Editor's Note: Rev. Alvin Herring is on the ground in Ferguson, Mo. Following is his account of the events of Aug. 17.
Last night democracy was trampled not as the media would suggest by the angry footfalls of sullen youth determined to disturb the peace and wreak havoc in their own community, but by the heavy march of a police force that seemed determined to create tension and antagonize young people — young people who are carrying the trauma of nights of unrest and lifetimes of dehumanizing racism.
We witnessed with our own eyes beautiful young people peacefully marching in step to cries of “hands up, don’t shoot.” We saw the very young holding older siblings’ hands and the old being pushed in wheelchairs by teenagers who had pain in their eyes but strong voices lifting up their laments to a nation that must find the will to hear them. And though they were clearly agitated, they were courageously hewing to the commitment to act peacefully in the face of an overwhelming police response that seemed determined to escalate an already tense situation.
Law enforcement was outfitted with the machinery of war. The officers wore military fatigues and carried automatic weapons. They were helmeted, with their faces obscured, and in the darkness they looked more like machines than human beings. They perched atop huge military vehicles with glaring lights and screeching sirens. It was otherworldly — and all of this to face down a group of wounded children, wounded tonight and many nights before this night.
During interviews with more than a dozen Afghan women leaders, researchers, international aid workers and former Afghan government officials, we learned of persistent dangers and threats to the country's future.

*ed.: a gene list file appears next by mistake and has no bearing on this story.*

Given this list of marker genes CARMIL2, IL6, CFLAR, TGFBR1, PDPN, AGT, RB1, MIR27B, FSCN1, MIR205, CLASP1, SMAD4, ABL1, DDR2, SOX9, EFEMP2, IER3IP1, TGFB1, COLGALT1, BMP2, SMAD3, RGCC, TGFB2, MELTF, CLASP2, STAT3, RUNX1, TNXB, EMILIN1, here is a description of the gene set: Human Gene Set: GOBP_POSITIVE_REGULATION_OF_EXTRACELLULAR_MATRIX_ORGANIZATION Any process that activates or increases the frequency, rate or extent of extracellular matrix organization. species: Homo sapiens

Afghan women face continuing repression. They are witnessing the erosion of previous gains as Taliban control spreads in the countryside and reactionary warlord influence increases within the Kabul regime. The government's own security forces are often responsible for violations of women's rights. Check back in a few days for a more detailed account of what we learned.
The withdrawal of foreign forces will produce an economic crisis for the government of Afghanistan, which remains almost completely dependent financially on the U.S. and other foreign governments, especially to pay for its huge 300,000-person security forces. I wrote about this funding failure in an earlier post.
A new security agreement between Kabul and Washington is likely to call for the continued presence of U.S. military forces in the country beyond the 2014 transition deadline. This is seen as necessary to provide security for Kabul, but it could also have the effect of prolonging the insurgency and impeding prospects for reconciliation.
It was clear from what we heard that maintaining security requires more than deploying a large number of troops.
On December 13, a Tacoma-based jury declared five Disarm Trident Now Plowshares activists "guilty" of trespass, felony damage to federal property, felony injury to property, and felony conspiracy to damage property.